I'm trying to figure out what this sentence below means, but I'm having trouble with the には after the dictionary form of いる.


I've read Dictionary form of verb followed by に, but my best attempt then becomes "In order for one creature to already exist, it exists, but...", which still doesn't quite make sense.

What is the function of には here? And what would be the best translation for this sentence? I believe that じゃ is 関西弁 for a state-of-being. Is this right?

1 Answer 1


I would translate that as:

Well, if you really insist, I do have one more.

Basically, the speaker does have one more, but is reluctant to mention it.

This form of には is mentioned here:

(Often times in the form "…には…が", where you repeat a verb or adjective) It means when you will admit to some behavior or condition but any result of that condition or behavior you do not accept or tolerate.

One of the examples given in the definition is:

I'll write a recommendation letter for you, but don't expect anything fantastic.

By using the には in the above, the speaker indicates that they will write the recommendation letter, however at the same time they indicate how they are reluctant to do it perhaps because they don't have confidence in writing it.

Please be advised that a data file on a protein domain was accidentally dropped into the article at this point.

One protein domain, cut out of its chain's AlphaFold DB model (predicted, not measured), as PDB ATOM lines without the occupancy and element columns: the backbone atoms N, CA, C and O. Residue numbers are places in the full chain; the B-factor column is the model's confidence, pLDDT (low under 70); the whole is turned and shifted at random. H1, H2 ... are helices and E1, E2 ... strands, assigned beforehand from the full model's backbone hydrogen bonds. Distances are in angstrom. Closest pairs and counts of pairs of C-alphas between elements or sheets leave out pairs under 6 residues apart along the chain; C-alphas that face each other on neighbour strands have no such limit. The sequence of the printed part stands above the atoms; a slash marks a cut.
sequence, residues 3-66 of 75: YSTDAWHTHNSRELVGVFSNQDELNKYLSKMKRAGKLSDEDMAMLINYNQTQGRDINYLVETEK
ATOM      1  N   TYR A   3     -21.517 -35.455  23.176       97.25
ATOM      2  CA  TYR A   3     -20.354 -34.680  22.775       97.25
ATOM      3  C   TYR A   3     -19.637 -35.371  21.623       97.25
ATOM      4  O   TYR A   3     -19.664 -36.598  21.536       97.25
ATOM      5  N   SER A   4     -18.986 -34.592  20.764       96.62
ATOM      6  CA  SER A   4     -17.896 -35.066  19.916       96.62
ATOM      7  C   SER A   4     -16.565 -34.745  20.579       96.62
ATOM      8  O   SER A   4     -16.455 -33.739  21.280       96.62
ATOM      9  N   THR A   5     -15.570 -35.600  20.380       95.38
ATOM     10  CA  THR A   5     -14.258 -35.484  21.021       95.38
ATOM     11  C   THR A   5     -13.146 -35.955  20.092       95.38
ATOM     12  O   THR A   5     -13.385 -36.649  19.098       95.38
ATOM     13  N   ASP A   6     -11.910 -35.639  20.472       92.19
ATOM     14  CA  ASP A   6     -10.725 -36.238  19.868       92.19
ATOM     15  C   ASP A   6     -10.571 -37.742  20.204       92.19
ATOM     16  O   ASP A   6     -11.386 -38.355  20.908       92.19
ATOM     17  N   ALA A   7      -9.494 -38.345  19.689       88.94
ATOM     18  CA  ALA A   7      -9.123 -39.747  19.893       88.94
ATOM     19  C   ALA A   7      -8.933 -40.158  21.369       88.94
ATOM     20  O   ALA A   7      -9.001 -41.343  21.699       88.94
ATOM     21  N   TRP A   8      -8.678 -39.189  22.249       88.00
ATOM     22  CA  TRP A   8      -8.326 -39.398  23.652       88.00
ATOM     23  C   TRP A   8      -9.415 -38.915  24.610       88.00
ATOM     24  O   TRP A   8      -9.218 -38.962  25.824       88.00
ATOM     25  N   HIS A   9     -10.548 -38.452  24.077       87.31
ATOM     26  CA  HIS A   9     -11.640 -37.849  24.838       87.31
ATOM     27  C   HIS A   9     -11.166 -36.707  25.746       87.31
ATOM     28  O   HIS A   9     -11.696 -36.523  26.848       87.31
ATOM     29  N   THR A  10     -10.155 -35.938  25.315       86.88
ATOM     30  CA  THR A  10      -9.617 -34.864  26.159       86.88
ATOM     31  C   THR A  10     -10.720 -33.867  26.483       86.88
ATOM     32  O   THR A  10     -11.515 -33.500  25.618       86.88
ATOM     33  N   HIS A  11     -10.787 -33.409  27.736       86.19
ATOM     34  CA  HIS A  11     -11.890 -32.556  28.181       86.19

I believe that じゃ is 関西弁 for a state-of-being

This form of じゃ is a form of 老人語. In short, often in anime and manga, じゃ is a stereotypical way of speaking to indicate the person is elderly. It is the same meaning as in standard dialect.

  • Not just anime and manga, but basically all Japanese fiction.
    – Angelos
    Dec 16, 2015 at 12:06
  • 2
    Or Hiroshima dialect.
    – user4092
    Dec 21, 2015 at 9:32
  • I've just realized that the 役割語 could also apply to country bumpkins, but there's no guarantee this is 役割語 at all; the sentence is too short.
    – Angelos
    Jan 3, 2016 at 15:41

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